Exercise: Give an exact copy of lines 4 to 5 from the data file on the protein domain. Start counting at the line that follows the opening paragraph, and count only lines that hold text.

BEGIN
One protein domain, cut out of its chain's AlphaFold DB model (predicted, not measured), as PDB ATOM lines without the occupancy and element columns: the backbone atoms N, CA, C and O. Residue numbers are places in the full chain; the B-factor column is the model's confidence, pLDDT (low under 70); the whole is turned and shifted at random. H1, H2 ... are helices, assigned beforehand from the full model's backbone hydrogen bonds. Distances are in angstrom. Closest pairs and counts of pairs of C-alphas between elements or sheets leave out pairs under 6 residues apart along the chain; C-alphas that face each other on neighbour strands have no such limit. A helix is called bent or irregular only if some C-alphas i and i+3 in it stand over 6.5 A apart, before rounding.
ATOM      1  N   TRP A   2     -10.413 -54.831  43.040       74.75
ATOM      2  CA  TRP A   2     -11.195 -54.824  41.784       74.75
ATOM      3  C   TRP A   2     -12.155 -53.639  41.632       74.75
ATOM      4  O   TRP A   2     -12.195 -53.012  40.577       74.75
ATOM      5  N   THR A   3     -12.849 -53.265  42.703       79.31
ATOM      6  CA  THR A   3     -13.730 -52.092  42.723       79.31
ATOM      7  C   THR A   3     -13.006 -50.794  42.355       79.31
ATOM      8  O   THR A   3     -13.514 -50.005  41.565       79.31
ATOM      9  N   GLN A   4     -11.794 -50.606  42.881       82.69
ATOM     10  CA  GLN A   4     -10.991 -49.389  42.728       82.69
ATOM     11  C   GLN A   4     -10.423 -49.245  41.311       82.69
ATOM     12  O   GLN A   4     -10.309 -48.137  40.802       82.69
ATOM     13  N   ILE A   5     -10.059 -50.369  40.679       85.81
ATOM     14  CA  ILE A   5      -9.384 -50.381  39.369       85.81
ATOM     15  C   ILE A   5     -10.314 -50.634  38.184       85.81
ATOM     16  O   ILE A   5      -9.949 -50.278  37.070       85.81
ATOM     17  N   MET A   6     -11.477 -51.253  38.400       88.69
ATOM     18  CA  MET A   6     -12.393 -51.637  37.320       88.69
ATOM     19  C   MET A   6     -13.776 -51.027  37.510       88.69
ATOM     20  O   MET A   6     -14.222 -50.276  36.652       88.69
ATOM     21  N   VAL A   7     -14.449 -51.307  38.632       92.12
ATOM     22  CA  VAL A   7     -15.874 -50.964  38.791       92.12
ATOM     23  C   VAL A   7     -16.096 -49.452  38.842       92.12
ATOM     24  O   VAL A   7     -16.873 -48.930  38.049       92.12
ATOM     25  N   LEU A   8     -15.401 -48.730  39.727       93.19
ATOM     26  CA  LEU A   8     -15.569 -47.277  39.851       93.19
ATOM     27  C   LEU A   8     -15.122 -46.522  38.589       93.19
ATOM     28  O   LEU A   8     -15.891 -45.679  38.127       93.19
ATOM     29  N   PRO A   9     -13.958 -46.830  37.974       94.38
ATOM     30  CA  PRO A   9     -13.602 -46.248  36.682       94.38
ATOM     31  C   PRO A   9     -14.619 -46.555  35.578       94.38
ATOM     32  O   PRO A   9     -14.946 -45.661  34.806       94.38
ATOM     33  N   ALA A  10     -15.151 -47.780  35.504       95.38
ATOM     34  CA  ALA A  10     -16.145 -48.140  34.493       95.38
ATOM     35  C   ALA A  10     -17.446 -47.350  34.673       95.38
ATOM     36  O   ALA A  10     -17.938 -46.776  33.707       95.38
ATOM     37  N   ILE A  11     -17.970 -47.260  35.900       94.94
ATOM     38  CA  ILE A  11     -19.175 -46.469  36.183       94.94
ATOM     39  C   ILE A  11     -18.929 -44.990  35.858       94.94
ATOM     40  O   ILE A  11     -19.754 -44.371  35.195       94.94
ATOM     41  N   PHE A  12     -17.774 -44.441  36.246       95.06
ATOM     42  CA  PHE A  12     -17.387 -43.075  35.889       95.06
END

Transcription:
ATOM      4  O   TRP A   2     -12.195 -53.012  40.577       74.75
ATOM      5  N   THR A   3     -12.849 -53.265  42.703       79.31